News Release

Bush Iraq Speech Tonight


Bush has repeatedly called for the passage of the proposed Iraqi oil law. The lead story in today’s New York Times is “Iraq Compromise on Oil Law Seems to be Collapsing.” Lando is energy editor for UPI and is just back from a major conference on Iraqi oil in Dubai in the United Arab Emirates. He has recently launched the web page

Columnist Scheer wrote in his piece “The General Lies” earlier this week: “Back on Sept. 26, 2004, in the weeks before the midterm congressional elections, Petraeus took to the op-ed pages of the Washington Post
to make sure the voters didn’t vote wrong. Despite appearances, he claimed the war in Iraq was going very well: ‘I see tangible progress. Iraqi security elements are being rebuilt from the ground up,’ Petraeus wrote. …

“At the current rate, Iraq will be liberated when there are no Iraqis. Perhaps that is why this week’s ABC/BBC poll shows that 70 percent of Iraqis believe security has deteriorated since the surge began and that 60 percent believe attacks on U.S. forces are justified. And 93 percent of Sunnis, whom the general and ambassador claim are joining our side, want to see us dead.”
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Co-author of the books Weapons of Mass Deception and The Best War Ever, Stauber said today: “The Bush pro-war PR campaign seems to be succeeding and the Democratic-controlled Congress looks like it will continue to fund the U.S. occupation of Iraq. If that happens, groups like MoveOn and Americans Against Escalation in Iraq can blame their own partisan strategy of focusing on Republicans while letting pro-war Democrats off the hook. Bush’s strategy has been to hide behind the Petraeus report, equate defeat in Iraq with defeat in Vietnam, and use front groups including Freedom’s Watch and Vets for Freedom to say that pulling out troops would dishonor our soldiers. The Big Lie of tying Iraq to 9/11 still works wonderfully for the pro-war lobby and is believed by one in three Americas, including 27 percent of Democrats, according to this week’s CBS News / New York Times survey.” Stauber is founder of the Center for Media and Democracy in Madison, Wisconsin.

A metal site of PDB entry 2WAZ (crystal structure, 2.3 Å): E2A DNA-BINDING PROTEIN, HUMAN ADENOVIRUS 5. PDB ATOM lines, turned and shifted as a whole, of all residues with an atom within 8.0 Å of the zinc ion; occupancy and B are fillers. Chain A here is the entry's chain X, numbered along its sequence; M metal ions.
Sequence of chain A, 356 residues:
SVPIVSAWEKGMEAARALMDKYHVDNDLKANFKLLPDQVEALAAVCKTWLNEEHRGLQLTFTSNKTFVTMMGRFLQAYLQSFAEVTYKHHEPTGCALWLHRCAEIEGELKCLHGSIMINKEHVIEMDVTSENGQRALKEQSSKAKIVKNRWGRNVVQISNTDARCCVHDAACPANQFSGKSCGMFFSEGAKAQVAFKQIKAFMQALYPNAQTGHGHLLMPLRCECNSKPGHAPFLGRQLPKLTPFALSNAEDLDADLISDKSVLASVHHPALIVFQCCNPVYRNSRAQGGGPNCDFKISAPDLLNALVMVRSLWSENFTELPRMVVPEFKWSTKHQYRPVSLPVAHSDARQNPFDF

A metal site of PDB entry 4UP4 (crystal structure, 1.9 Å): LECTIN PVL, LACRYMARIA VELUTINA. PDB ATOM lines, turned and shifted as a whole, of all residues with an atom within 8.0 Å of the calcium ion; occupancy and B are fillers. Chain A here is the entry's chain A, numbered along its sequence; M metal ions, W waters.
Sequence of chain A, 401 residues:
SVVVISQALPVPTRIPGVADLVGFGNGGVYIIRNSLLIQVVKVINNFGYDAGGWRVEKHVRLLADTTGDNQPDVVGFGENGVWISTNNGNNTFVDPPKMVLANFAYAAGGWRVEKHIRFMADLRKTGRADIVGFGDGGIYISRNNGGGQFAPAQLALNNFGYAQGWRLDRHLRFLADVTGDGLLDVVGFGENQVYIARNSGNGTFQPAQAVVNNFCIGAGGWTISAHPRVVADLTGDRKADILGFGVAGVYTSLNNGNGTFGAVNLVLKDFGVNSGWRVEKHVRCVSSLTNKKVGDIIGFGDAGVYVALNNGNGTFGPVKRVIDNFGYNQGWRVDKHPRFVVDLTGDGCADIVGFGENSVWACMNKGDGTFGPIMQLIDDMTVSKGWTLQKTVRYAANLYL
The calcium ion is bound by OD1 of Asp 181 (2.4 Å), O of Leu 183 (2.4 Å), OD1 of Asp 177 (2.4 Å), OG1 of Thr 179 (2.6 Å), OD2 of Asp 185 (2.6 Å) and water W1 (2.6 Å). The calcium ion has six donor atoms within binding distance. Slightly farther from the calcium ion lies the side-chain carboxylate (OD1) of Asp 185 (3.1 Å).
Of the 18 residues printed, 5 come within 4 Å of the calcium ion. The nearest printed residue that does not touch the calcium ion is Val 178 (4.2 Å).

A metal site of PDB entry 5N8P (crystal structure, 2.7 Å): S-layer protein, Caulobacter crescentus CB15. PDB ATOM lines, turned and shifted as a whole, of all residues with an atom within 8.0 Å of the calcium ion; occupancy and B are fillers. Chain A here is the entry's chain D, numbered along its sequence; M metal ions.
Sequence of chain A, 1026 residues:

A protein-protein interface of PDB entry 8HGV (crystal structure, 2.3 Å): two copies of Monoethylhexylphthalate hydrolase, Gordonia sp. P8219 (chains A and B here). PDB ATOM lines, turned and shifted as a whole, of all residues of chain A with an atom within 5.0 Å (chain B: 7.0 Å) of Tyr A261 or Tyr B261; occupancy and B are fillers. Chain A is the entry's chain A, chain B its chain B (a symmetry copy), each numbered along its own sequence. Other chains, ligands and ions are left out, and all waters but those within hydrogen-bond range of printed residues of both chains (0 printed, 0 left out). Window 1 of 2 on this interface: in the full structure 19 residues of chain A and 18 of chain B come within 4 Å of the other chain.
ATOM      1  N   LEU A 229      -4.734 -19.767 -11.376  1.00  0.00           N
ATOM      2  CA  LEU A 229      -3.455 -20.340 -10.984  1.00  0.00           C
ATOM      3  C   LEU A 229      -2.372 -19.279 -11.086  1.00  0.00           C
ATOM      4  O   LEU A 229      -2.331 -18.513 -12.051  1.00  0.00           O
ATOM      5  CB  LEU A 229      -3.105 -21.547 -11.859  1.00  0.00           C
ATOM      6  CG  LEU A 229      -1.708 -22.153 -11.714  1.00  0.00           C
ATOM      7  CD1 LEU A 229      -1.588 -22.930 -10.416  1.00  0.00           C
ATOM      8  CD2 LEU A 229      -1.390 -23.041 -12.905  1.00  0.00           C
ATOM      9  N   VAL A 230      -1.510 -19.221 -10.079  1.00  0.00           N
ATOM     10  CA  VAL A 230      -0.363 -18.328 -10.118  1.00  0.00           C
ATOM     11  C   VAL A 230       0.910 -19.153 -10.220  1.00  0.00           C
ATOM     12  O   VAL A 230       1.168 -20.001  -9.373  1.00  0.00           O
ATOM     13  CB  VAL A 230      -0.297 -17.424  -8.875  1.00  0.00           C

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Solomon is executive director of the Institute for Public Accuracy. He said today: “The spinning parallels are apt to be striking again tonight. President Richard Nixon said in a televised speech on Nov. 3, 1969: ‘There were some who urged that I end the war at once by ordering the immediate withdrawal of all American forces. From a political standpoint this would have been a popular and easy course to follow.’

“As President Bush is fond of doing, Nixon portrayed himself as opting for sacred principle rather than opportunism: ‘I had a greater obligation than to think only of the years of my administration and of the next election. I had to think of the effect of my decision on the next generation and on the future of peace and freedom in America and in the world.’

“A quick withdrawal might well be popular at home, Nixon said, but it ‘would result in a collapse of confidence in American leadership, not only in Asia but throughout the world.’ He asserted: ‘For the future of peace, precipitate withdrawal would thus be a disaster of immense magnitude. A nation cannot remain great if it betrays its allies and lets down its friends.’

“So, the president said, as the host government’s ‘forces become stronger, the rate of American withdrawal can become greater.’ But there was an emphatic catch: ‘I have not and do not intend to announce the timetable for our program. And there are obvious reasons for this decision which I am sure you will understand.'”

The documentary film “War Made Easy,” based on Solomon’s book of the same name, has begun theatrical release.

His forthcoming book is titled Made Love, Got War: Close Encounters with America’s Warfare State.

Communications director of the Institute for Public Accuracy, Husseini said today: “Bush could begin to end the war tonight. All he has to do is tell the truth: Come clean about the lies that began this war, come clean about plans to privatize Iraqi oil, come clean about long-term U.S. policy to dominate the Mideast, come clean about what’s happening in Iraq now and apologize to the victims and their families. But it’s difficult to get there when the Democrats chairing the hearings this week voted for the war.” Husseini wrote a piece titled “Pre-script of Bush’s Oval Office Address Tonight: ‘Please Forgive Me’” just before Bush’s most recent speech from the Oval Office on Dec. 18, 2005.

He also wrote a piece titled “The Exit Strategy.”

For more information, contact at the Institute for Public Accuracy: Sam Husseini, (202) 347-0020; or David Zupan, (541) 484-9167.